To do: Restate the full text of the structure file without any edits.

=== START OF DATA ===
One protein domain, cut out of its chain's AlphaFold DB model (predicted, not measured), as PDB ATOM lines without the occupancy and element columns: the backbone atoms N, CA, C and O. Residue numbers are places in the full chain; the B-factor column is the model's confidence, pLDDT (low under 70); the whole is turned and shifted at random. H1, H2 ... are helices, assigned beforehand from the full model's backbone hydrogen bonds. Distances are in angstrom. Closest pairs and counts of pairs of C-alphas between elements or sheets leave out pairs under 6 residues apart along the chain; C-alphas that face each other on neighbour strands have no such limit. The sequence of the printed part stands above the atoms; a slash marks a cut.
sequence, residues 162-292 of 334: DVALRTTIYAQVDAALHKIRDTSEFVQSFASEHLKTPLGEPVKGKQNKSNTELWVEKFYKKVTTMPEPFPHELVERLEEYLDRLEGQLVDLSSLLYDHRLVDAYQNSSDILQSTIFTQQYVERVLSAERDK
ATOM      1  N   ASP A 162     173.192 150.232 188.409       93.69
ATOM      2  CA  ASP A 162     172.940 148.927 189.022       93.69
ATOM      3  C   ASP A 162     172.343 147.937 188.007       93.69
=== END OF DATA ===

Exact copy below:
One protein domain, cut out of its chain's AlphaFold DB model (predicted, not measured), as PDB ATOM lines without the occupancy and element columns: the backbone atoms N, CA, C and O. Residue numbers are places in the full chain; the B-factor column is the model's confidence, pLDDT (low under 70); the whole is turned and shifted at random. H1, H2 ... are helices, assigned beforehand from the full model's backbone hydrogen bonds. Distances are in angstrom. Closest pairs and counts of pairs of C-alphas between elements or sheets leave out pairs under 6 residues apart along the chain; C-alphas that face each other on neighbour strands have no such limit. The sequence of the printed part stands above the atoms; a slash marks a cut.
sequence, residues 162-292 of 334: DVALRTTIYAQVDAALHKIRDTSEFVQSFASEHLKTPLGEPVKGKQNKSNTELWVEKFYKKVTTMPEPFPHELVERLEEYLDRLEGQLVDLSSLLYDHRLVDAYQNSSDILQSTIFTQQYVERVLSAERDK
ATOM      1  N   ASP A 162     173.192 150.232 188.409       93.69
ATOM      2  CA  ASP A 162     172.940 148.927 189.022       93.69
ATOM      3  C   ASP A 162     172.343 147.937 188.007       93.69